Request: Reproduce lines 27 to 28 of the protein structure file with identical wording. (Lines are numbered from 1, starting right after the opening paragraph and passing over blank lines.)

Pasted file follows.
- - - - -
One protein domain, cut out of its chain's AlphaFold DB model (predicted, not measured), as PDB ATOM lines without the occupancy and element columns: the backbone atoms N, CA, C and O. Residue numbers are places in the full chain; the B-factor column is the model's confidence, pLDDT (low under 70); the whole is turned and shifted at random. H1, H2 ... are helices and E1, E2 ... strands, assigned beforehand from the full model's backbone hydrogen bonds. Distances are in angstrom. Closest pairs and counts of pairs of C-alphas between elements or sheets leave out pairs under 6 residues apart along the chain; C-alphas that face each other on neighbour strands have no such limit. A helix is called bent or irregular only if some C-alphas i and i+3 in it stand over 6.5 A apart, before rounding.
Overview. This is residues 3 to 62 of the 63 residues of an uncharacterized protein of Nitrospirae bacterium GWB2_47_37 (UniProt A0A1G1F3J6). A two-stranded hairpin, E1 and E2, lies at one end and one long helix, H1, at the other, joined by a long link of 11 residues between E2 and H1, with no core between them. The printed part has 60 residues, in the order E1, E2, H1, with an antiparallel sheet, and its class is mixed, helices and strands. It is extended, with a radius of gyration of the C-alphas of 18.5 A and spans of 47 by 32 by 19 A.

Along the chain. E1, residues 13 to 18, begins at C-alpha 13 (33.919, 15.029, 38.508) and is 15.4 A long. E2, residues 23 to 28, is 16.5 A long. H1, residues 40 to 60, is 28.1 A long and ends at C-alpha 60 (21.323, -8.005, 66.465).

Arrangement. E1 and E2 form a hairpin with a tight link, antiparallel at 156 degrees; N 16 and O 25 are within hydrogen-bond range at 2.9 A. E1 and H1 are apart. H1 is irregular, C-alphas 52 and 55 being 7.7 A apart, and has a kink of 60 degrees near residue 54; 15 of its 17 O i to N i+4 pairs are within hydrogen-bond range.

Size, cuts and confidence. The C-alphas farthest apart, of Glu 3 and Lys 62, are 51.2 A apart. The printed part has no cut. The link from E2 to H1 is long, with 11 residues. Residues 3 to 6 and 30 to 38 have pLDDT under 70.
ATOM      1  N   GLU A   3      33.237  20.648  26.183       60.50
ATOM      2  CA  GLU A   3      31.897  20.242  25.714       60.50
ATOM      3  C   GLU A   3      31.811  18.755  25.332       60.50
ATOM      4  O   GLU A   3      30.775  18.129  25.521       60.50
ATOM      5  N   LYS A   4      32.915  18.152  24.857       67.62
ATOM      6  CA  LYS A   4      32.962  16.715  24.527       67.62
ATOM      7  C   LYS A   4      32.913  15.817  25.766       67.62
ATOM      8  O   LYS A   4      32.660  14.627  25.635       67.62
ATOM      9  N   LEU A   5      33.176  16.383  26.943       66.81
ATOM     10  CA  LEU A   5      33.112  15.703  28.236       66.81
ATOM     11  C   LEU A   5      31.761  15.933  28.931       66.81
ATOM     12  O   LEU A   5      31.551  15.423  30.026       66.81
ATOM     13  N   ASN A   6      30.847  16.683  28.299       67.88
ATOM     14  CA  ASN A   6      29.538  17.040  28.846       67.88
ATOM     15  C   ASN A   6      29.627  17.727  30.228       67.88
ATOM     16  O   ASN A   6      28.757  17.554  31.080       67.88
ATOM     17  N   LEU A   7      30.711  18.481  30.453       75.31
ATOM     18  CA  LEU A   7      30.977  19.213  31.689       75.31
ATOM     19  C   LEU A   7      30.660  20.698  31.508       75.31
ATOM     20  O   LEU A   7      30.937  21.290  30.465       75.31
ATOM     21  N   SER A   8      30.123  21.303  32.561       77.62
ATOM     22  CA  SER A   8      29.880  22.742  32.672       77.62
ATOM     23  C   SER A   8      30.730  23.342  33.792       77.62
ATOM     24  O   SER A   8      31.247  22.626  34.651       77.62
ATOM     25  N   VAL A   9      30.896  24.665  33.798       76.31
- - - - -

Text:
ATOM     23  C   SER A   8      30.730  23.342  33.792       77.62
ATOM     24  O   SER A   8      31.247  22.626  34.651       77.62